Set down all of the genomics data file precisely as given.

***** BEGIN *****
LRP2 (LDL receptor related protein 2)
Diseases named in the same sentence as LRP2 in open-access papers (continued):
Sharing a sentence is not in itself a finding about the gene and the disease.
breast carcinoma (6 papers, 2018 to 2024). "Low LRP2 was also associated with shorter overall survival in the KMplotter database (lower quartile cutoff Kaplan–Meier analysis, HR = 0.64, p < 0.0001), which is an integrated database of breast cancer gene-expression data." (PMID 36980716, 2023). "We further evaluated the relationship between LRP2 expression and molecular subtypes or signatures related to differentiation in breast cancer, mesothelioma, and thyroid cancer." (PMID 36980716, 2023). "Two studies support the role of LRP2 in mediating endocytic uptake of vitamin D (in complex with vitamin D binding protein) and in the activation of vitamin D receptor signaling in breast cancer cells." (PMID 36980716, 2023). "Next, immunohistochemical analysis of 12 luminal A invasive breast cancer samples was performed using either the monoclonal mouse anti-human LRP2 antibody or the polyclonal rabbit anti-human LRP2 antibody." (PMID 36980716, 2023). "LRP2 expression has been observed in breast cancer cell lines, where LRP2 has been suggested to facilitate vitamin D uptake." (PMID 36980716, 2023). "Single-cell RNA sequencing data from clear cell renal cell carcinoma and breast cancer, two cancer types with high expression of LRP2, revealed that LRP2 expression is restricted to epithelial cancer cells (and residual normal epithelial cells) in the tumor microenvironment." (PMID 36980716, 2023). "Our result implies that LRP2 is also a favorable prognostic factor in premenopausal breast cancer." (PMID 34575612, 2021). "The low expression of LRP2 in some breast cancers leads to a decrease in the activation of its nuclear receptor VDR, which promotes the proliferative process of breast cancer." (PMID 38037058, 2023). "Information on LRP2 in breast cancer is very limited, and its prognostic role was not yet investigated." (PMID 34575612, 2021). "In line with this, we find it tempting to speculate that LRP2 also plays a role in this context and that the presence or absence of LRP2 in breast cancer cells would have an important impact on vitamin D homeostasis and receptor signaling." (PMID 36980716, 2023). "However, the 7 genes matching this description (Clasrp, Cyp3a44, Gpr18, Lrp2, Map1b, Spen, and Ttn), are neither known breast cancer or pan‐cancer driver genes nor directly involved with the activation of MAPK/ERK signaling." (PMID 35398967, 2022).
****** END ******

LRP2 (LDL receptor related protein 2)
Diseases named in the same sentence as LRP2 in open-access papers (continued):
Sharing a sentence is not in itself a finding about the gene and the disease.
breast carcinoma (6 papers, 2018 to 2024). "Low LRP2 was also associated with shorter overall survival in the KMplotter database (lower quartile cutoff Kaplan–Meier analysis, HR = 0.64, p < 0.0001), which is an integrated database of breast cancer gene-expression data." (PMID 36980716, 2023). "We further evaluated the relationship between LRP2 expression and molecular subtypes or signatures related to differentiation in breast cancer, mesothelioma, and thyroid cancer." (PMID 36980716, 2023). "Two studies support the role of LRP2 in mediating endocytic uptake of vitamin D (in complex with vitamin D binding protein) and in the activation of vitamin D receptor signaling in breast cancer cells." (PMID 36980716, 2023). "Next, immunohistochemical analysis of 12 luminal A invasive breast cancer samples was performed using either the monoclonal mouse anti-human LRP2 antibody or the polyclonal rabbit anti-human LRP2 antibody." (PMID 36980716, 2023). "LRP2 expression has been observed in breast cancer cell lines, where LRP2 has been suggested to facilitate vitamin D uptake." (PMID 36980716, 2023). "Single-cell RNA sequencing data from clear cell renal cell carcinoma and breast cancer, two cancer types with high expression of LRP2, revealed that LRP2 expression is restricted to epithelial cancer cells (and residual normal epithelial cells) in the tumor microenvironment." (PMID 36980716, 2023). "Our result implies that LRP2 is also a favorable prognostic factor in premenopausal breast cancer." (PMID 34575612, 2021). "The low expression of LRP2 in some breast cancers leads to a decrease in the activation of its nuclear receptor VDR, which promotes the proliferative process of breast cancer." (PMID 38037058, 2023). "Information on LRP2 in breast cancer is very limited, and its prognostic role was not yet investigated." (PMID 34575612, 2021). "In line with this, we find it tempting to speculate that LRP2 also plays a role in this context and that the presence or absence of LRP2 in breast cancer cells would have an important impact on vitamin D homeostasis and receptor signaling." (PMID 36980716, 2023). "However, the 7 genes matching this description (Clasrp, Cyp3a44, Gpr18, Lrp2, Map1b, Spen, and Ttn), are neither known breast cancer or pan‐cancer driver genes nor directly involved with the activation of MAPK/ERK signaling." (PMID 35398967, 2022).